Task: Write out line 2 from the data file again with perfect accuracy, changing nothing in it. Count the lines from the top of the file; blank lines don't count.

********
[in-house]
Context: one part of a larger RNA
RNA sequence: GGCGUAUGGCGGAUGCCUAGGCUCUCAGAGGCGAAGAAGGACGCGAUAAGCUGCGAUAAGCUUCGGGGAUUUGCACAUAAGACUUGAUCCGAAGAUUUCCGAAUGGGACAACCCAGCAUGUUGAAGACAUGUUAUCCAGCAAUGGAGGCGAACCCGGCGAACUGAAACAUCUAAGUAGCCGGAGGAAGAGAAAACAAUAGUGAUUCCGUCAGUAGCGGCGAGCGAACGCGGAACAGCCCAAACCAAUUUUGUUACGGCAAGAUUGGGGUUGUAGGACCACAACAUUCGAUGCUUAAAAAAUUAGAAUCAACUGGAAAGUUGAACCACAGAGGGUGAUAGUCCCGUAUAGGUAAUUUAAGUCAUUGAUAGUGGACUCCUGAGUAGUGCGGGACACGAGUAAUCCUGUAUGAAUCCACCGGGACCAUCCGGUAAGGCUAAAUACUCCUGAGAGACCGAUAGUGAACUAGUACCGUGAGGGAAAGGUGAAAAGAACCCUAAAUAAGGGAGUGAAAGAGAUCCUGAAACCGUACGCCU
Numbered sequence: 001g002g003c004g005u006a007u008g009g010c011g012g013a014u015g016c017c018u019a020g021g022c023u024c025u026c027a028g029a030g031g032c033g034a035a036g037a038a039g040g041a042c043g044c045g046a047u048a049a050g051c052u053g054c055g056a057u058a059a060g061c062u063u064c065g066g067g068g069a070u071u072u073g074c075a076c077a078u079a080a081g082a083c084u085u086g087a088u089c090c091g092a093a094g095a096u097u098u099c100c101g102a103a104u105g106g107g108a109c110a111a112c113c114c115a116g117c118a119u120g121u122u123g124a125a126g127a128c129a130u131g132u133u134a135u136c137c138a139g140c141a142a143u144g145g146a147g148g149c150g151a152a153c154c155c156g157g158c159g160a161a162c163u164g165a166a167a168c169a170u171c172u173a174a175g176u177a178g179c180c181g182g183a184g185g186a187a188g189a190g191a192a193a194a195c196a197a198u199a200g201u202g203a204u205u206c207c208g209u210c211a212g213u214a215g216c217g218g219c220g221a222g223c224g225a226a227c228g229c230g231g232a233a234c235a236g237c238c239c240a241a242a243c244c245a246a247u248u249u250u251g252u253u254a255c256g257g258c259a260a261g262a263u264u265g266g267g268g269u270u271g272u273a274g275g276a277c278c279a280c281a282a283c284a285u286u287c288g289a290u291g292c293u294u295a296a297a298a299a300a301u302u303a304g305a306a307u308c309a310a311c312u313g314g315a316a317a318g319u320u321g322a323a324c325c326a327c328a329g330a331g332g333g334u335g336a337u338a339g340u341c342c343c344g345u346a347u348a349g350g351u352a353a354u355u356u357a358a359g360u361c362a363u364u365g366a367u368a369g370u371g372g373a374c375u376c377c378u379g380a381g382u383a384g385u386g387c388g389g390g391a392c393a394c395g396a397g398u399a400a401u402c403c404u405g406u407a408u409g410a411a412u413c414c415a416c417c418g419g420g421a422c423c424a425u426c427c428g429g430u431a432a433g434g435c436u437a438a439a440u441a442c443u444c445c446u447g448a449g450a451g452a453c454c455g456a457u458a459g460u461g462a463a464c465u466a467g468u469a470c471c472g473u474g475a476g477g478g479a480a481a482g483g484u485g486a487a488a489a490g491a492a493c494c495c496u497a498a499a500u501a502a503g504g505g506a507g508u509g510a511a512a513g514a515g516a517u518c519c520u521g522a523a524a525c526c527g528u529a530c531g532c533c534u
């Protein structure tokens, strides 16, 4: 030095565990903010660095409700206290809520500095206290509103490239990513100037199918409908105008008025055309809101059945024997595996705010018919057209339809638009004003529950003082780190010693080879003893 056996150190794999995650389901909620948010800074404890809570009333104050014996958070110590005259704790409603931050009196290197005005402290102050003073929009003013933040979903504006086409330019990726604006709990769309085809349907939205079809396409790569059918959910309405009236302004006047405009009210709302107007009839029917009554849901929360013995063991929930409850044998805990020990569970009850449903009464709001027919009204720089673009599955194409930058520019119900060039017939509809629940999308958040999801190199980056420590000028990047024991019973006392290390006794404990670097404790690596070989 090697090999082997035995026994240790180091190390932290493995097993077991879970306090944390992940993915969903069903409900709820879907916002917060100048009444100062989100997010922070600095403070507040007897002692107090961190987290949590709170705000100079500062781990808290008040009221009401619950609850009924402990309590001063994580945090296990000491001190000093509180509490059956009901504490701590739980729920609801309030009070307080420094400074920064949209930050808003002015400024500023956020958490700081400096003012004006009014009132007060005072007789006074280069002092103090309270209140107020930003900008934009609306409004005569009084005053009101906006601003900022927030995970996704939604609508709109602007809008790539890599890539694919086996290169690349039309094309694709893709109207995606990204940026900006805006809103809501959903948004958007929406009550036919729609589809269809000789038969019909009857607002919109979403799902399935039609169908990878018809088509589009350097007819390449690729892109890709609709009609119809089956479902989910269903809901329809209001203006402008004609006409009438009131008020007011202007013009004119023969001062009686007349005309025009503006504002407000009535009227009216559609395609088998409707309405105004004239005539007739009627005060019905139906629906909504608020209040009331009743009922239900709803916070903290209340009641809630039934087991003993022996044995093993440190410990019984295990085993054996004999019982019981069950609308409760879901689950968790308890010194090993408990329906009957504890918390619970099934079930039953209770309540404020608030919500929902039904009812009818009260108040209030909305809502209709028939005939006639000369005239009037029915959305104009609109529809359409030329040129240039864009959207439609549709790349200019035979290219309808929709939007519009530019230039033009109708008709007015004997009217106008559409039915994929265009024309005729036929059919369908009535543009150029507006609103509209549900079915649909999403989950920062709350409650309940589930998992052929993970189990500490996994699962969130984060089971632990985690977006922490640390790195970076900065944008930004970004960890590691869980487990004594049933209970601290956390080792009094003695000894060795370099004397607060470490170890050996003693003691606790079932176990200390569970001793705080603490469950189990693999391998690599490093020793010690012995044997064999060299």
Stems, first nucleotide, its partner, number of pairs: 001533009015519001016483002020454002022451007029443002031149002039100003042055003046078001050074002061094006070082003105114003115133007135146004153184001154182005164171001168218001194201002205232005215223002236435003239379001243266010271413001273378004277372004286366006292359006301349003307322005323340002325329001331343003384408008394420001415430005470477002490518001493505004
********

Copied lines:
Context: one part of a larger RNA